Have you or a diver you know been affected by COVID-19? Learn how and when it's safe to dive again with the latest information from Divers Alert Network.

After a long year of lockdowns and suspended activities, scuba diving is resuming in many destinations all around the globe. Finally, a chance to get back in the water where we belong! But, if you suffered from a case of COVID, you might be wondering how and when it's safe to go back in the water. Thankfully, DAN - the foremost authority on scuba diving safety and health, has released a new set of official guidelines. Keep reading for all the information, made easy.

DAN recommendations for a safe return to scuba diving

Because scuba diving relies so heavily on safe and efficient lung function, special recommendations are being released for divers who have contracted COVID-19. Keep in mind that scientists are still learning about the virus, how it spreads, and its potential effects on the human body - so this information will likely change in the future. And, no two cases of COVID are identical, so it's essential to speak with a doctor before diving, even if you were asymptomatic! Also, keep in mind that DAN's "fit to dive clearance exam" should be performed by a diving medicine specialist, not a general practitioner or family doctor. 

If you need to speak with a diving doctor but aren't sure where to start, don't worry. DAN Europe members are currently eligible to receive a medical consultation with a diving medical specialist from DAN Europe's diving support network as part of their membership benefits.

The current recommendations from DAN are as follows:

  • Divers who have tested positive for COVID-19 but were completely asymptomatic should wait at least 30 days from their first negative test before applying for fit-to-dive clearance. 
  • Divers who have had symptomatic COVID-19 should wait at least 30 days from their first negative test, followed by an additional 30 days without symptoms (for a total of two months at minimum) before applying for fit-to-dive clearance.
  • Divers who have been hospitalised with or because of pulmonary symptoms in relation to COVID-19 should wait at least three months before applying for fit-to-dive clearance. This should include complete pulmonary function testing (at least FVC, FEV1, PEF25-50-75, RV and FEV1/FVC), an exercise test with peripheral oxygen saturation measurement, and a high resolution CT scan of the lungs to verify a return to normal functionality.
  • Divers who have been hospitalised with or because of cardiac problems in relation to COVID-19 should wait at least three months before applying for fit-to-dive clearance. This should include a complete cardiac evaluation with echocardiography and an exercise test (exercise electrocardiography) to test for normal cardiac function.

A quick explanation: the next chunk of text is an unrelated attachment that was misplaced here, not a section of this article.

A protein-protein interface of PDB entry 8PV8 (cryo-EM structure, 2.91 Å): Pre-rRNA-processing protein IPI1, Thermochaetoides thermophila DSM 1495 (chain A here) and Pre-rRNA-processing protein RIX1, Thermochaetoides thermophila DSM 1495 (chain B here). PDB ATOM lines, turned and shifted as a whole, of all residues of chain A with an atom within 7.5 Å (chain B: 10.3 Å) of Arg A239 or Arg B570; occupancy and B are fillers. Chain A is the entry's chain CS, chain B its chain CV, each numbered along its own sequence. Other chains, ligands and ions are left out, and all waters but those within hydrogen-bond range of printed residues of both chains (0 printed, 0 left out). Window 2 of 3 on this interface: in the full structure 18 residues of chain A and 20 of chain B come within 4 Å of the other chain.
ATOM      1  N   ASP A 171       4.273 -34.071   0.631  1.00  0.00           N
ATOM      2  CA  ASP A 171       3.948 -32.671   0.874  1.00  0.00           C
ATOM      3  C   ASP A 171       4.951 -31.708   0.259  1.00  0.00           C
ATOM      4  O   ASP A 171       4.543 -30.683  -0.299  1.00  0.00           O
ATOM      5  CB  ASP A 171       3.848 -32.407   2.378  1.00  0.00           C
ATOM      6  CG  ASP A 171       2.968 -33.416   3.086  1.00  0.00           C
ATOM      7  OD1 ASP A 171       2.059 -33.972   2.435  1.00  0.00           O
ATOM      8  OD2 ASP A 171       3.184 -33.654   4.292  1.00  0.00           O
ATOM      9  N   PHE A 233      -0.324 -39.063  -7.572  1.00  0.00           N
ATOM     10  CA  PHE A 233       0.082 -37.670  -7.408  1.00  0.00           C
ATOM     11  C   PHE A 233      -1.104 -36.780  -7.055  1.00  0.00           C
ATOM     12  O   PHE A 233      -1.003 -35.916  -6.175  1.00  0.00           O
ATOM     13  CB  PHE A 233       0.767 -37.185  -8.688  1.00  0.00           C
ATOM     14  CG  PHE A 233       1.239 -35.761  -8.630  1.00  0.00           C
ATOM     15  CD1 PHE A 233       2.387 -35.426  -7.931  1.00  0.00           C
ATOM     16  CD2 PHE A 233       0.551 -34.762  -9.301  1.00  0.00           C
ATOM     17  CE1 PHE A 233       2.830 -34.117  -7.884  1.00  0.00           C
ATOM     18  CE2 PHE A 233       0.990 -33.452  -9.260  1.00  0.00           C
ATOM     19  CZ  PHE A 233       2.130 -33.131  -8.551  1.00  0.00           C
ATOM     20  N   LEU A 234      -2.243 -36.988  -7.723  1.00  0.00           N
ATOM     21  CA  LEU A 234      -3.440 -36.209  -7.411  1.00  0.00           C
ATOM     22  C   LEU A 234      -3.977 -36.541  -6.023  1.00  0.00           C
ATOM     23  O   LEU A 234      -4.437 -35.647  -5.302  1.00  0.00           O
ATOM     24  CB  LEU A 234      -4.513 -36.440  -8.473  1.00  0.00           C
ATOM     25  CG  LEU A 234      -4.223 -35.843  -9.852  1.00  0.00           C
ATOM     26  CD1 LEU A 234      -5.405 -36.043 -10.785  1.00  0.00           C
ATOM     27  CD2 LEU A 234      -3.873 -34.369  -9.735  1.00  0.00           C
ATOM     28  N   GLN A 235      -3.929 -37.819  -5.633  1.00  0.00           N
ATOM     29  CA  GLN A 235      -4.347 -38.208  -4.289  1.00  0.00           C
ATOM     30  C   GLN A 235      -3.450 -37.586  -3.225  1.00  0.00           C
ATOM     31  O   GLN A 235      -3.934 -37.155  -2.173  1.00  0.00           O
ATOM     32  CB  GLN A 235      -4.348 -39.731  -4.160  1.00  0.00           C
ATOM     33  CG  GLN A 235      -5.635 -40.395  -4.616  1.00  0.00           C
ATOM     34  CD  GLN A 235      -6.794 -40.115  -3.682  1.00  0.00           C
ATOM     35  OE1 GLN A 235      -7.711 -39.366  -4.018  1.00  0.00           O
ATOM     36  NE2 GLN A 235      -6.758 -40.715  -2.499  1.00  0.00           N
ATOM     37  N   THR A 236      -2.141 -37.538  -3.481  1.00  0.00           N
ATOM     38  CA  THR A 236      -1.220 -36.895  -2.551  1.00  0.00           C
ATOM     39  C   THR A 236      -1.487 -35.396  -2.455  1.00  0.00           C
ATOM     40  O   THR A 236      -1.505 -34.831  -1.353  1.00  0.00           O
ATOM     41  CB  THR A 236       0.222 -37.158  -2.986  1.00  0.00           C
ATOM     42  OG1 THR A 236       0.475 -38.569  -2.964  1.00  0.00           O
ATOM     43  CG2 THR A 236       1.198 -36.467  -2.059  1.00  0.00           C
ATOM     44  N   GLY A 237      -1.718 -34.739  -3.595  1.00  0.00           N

Understanding other risk factors

Researchers are still studying the potential hazards for divers who have had the COVID-19 infection, and the best way to determine if you might be subject to higher risk is through a thorough diving medical exam. During your medical consultation with a diving doctor, you might discuss potential health concerns such as pulmonary barotrauma, lung bubble shunting, and cardiac problems.  

DAN has released the following considerations for high risk divers:

  • Pulmonary overpressure syndrome or lung barotrauma may be a risk for divers who experienced severe pulmonary symptoms. In some cases, prolonged or even permanent pulmonary damage may be present, even if lung function has returned to nearly normal. This type of damage may lead to a higher risk for lung barotrauma, even after dives without a rapid or uncontrolled ascent. 
  • At this time, little is known about a possible increased sensitivity of the pulmonary tissue to the toxic effects of oxygen at depth, known as pulmonary oxygen toxicity. Therefore, technical diving with prolonged breathing of hyperoxic gas, with a PO2 of 1.3 ATA or higher, including rebreather diving, should be avoided. Nitrox diving, with a maximum PO2 of 1.4 ATA that is only breathed for short periods, should not present any problem. 
  • Even less is known about the possible alteration of the lungs' bubble filtering function post-COVID-19 pulmonary infection. This may imply that the risk for decompression illness and injury could increase significantly. For this reason, divers who have suffered from pulmonary symptoms of COVID-19 should limit their dives to well within the no decompression limits (NDL) of their computer. 

Stop the spread

While more and more people are already getting vaccinated, COVID-19 may persist in the community. This could lead to a continued risk of transmission between people in direct proximity or sharing common personal scuba equipment. To protect yourself, ensure that your dive centre or team is following DAN's published recommendations for minimising the risk of COVID transmission.

DAN additionally suggests that:

  • Divers should continue the social distancing measures recommended by local authorities during diving operations by wearing masks and maintaining a safe social distance, specifically before and after dives and during surface intervals. 
  • Private and rental equipment, including emergency oxygen units, should be thoroughly sanitised with approved disinfectants covering a broad spectrum of germs, fungi, bacteria, spores and viruses. 
  • The exchange of scuba regulators or personal breathing systems should be avoided, except in real emergencies. And, any planned "breathing systems sharing" exercises, for example, during dive courses, should be conducted in a way that ensures personal protection.

Following these guidelines can help slow the spread of COVID and other infections and ensure that all divers resume their participation in the sport safely.

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